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Post fire litters are richer in water soluble carbon and lead to increased microbial activity

Author(s): E. Stirling, Lynne M. Macdonald, Ron J. Smernik, T. R. Cavagnaro
Year Published: 2019

Under conditions of increased fire season length and area affected by fire, stocks of carbon stored in forests are at increased risk of burning. While much research has investigated the immediate loss of above ground and below ground carbon stocks through combustion during a fire, there has been little research on subsequent organic matter cycling in post-fire environments. Fire can introduce new organic matter to the litter layer through the formation of a post-fire litter layer composed of debris from fire induced plant stress or death. This litter may have different chemistry and decomposition dynamics to the pre-fire litter due to the changed pathway from plant to ground and the narrow age range of the debris. In this study, litters collected from two vegetation types (Pinus and Eucalyptus dominated) and from adjacent areas either fire affected (FA) or not fire affected (NFA) were incubated as litter, or as water extracts of litter, in soils to determine fire induced changes in nutrient pools, microbial biomass and microbial activity. Post-fire litters contained more labile C (15 and 30 mg C g native/pine litter−1, respectively) than litters unaffected by fire (4 mg C g litter−1). Increased labile C concentration correlated (r2 > 0.95) with increased microbial activity without a concurrent change in nitrogen (microbial) or phosphorus (resin and microbial) pools. Our results suggest that labile C in post-fire litter can alter microbial carbon cycling and that effects may be more pronounced under pine compared to native forest.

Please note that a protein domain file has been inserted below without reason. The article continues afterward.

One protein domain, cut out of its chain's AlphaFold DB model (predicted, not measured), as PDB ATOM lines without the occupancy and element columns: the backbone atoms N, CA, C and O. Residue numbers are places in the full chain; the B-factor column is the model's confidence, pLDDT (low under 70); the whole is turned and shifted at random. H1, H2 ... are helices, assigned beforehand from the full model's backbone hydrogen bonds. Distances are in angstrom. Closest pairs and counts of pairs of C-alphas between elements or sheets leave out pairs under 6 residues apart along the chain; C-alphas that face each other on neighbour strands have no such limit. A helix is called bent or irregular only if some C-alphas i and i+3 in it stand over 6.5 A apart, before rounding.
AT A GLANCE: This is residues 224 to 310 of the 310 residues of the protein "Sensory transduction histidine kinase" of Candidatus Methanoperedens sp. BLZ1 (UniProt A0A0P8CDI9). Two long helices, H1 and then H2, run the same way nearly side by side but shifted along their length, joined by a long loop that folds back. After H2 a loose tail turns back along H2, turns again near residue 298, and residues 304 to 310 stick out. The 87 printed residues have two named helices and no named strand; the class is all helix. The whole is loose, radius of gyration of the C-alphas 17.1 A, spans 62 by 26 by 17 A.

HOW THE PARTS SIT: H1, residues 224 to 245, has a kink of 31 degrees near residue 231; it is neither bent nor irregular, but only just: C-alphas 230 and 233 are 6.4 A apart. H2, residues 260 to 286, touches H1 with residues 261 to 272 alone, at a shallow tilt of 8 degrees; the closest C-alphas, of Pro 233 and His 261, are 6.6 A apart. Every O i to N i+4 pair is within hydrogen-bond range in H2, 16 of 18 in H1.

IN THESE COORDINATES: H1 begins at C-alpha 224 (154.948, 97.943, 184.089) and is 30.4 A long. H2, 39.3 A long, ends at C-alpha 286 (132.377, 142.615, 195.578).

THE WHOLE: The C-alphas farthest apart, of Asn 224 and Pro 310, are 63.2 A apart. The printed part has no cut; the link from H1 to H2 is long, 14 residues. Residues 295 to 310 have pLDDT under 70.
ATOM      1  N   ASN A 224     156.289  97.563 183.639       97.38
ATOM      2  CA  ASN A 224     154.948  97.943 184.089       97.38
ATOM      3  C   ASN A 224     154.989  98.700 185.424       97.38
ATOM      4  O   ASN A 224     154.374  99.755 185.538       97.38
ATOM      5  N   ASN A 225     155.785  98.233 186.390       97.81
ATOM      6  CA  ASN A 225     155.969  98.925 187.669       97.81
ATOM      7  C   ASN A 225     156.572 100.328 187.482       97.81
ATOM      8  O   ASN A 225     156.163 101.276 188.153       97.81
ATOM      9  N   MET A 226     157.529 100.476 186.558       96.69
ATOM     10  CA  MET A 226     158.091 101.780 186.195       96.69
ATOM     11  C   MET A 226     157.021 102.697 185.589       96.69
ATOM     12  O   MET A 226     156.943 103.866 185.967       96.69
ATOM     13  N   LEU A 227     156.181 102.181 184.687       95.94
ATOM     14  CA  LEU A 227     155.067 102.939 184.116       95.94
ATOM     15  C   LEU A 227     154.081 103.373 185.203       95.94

Citation: Stirling, E.; Macdonald, Lynne M.; Smernik, Ron J.; Cavagnaro, T.R. 2019. Post fire litters are richer in water soluble carbon and lead to increased microbial activity. Applied Soil Ecology 136:101-105. 10.1016/j.apsoil.2018.12.021
Topic(s): Fire Effects
Ecosystem(s): None
Document Type: Book or Chapter or Journal Article
NRFSN number: 19503
FRAMES RCS number: 57103
Record updated: May 14, 2019